While we may question the display of wealth, and mourn the history and stories behind the jewels in her crown, there is a poetic beauty to the symbolism of the wreath adorning Queen Elizabeth II's final resting place. The royals do one thing very well for sure - symbolism.
Escaping coverage of the Queen of England's funeral seemed a futile effort yesterday. We watched the television broadcast and our 5 year old noted how pretty the imperfect wreath was. He asked why she needed the flowers.
The bouquet, imperfect in arrangement, so unlike what one would expect to be centrally displayed during such pomp and circumstance was definitely in juxtaposition.
Jack's questions about the wreath started me thinking we I researched the blooms and ferns a little further.
The featured flowers were actually picked from the royal gardens of Buckingham Palace, Clarence House, and Highgrove House.
King Charles IIl requested that the wreath contain Rosemary, English Oak and Myrtle.
What is the significance of each?
Rosemary is a symbol of remembrance (it goes back to funerals during medieval times). Rosemary has long been associated with remembrance and death. Since ancient Roman times the herb was used in burial rites and has been traditionally tossed on top of coffins.
The English oak was used to symbolise love and strength. Throughout history, the Oak tree has featured in different mythologies and is often linked to powerful gods (in Greek mythology it was a symbol of Zeus, the God of Thunder.)
Myrtle is the ancient symbol of a happy marriage (and used during burial ceremonies in ancient Egypt). In Greek mythology, myrtle was sacred to the goddess Aphrodite – associated with love, beauty and pleasure. Myrtle trees were planted in Aphrodite's temple gardens and she was commonly depicted with a myrtle crown or wreath.
Interestingly, the myrtle featured in the queens funeral flower arrangement was cut from a plant that was grown from a sprig of myrtle in her Late Majesty’s wedding bouquet in 1947.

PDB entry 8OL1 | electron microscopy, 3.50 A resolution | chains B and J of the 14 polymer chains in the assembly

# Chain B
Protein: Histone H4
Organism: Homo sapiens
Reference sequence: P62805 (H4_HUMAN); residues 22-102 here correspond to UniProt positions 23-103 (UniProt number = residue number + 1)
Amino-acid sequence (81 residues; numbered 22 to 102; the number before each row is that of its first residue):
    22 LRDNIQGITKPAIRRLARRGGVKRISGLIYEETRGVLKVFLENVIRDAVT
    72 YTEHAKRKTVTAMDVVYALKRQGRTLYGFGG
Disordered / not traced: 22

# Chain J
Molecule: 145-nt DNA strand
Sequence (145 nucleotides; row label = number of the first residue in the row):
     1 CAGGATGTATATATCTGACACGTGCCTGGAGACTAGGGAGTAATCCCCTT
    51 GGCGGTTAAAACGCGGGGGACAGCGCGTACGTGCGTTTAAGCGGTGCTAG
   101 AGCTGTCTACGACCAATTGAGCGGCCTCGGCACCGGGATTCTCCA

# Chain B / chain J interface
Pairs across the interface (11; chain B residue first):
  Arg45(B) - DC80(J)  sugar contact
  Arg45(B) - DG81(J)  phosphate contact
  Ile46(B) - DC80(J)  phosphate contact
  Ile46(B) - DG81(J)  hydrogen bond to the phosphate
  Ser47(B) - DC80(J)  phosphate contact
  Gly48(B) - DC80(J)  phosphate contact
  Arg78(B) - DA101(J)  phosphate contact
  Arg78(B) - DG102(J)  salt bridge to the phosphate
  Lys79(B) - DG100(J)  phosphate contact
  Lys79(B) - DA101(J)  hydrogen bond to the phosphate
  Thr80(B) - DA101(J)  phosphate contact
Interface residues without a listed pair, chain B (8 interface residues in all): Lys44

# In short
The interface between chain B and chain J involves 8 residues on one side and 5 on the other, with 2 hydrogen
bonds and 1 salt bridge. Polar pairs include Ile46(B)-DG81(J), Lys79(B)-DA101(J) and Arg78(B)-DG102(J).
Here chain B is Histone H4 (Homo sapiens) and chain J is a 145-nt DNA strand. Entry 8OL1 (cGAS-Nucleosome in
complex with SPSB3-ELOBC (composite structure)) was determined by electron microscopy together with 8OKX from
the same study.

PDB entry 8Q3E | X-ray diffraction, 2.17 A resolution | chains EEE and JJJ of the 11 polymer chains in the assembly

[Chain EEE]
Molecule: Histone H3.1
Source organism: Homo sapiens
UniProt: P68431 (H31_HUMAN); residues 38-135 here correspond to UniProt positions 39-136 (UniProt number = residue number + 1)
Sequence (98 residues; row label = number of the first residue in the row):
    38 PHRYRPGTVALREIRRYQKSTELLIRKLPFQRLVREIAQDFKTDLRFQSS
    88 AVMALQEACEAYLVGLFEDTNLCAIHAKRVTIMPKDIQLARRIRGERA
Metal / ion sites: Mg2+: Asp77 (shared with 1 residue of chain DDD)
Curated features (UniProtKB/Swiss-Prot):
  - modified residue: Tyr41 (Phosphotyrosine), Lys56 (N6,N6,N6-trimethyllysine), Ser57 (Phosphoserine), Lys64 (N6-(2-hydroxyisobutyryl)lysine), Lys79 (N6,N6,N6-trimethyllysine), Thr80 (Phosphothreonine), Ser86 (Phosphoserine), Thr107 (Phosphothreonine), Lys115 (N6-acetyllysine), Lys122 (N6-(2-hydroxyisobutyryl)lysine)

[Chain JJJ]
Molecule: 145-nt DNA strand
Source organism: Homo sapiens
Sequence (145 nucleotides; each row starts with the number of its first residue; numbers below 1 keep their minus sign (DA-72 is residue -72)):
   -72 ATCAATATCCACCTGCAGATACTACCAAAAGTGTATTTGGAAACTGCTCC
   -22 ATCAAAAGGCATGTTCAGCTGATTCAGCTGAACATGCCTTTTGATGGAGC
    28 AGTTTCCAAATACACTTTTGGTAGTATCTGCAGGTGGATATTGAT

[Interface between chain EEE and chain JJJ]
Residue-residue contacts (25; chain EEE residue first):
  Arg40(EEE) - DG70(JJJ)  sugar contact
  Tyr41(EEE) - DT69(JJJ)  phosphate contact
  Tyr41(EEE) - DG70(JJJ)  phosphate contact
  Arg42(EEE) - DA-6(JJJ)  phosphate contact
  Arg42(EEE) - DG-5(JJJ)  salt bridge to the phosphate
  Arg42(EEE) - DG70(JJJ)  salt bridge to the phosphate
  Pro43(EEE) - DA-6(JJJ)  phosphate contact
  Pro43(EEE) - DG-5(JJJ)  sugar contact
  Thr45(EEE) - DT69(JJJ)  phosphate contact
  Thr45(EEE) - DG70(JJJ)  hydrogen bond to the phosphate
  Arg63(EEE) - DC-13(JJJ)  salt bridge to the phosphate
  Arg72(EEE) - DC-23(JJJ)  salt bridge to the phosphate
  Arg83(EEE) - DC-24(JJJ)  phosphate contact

Also included in the arrangement were scented pelargoniums, roses, hydrangea, sedum, dahlias, and scabious in shades of gold, pink and deep burgundy. There were touches of white to reflect the Royal Standard. The wreath was made with sustainable materials which we love! (Let's not talk about all the plastic wrapping around the bouquets littered around London after the ceremony.)
Historically, essential oils from plant life also play a big part in funeral ceremonies - oils such as Cedar Oil, Clary Sage, Frankincense, Rose and Peppermint were and still are used during these ceremonies.
We may see more symbolism incorporating plants and their parts during Charles' coronation. Likely, the King will be anointed just as his mother was using natural aromatic oils. During the Queen's coronation she insisted on using an oil made from a secret mixture of sesame and olive oil containing ambergris, civet, orange flowers, roses, jasmine, cinnamon, musk, and benzoin.
We may have varied opinions on the Royals, Monarchy, and individuals therewith-in; however, one can't help but marvel at the secret language of plants, and the way with which we humans include them in all momentous occasions in life and death.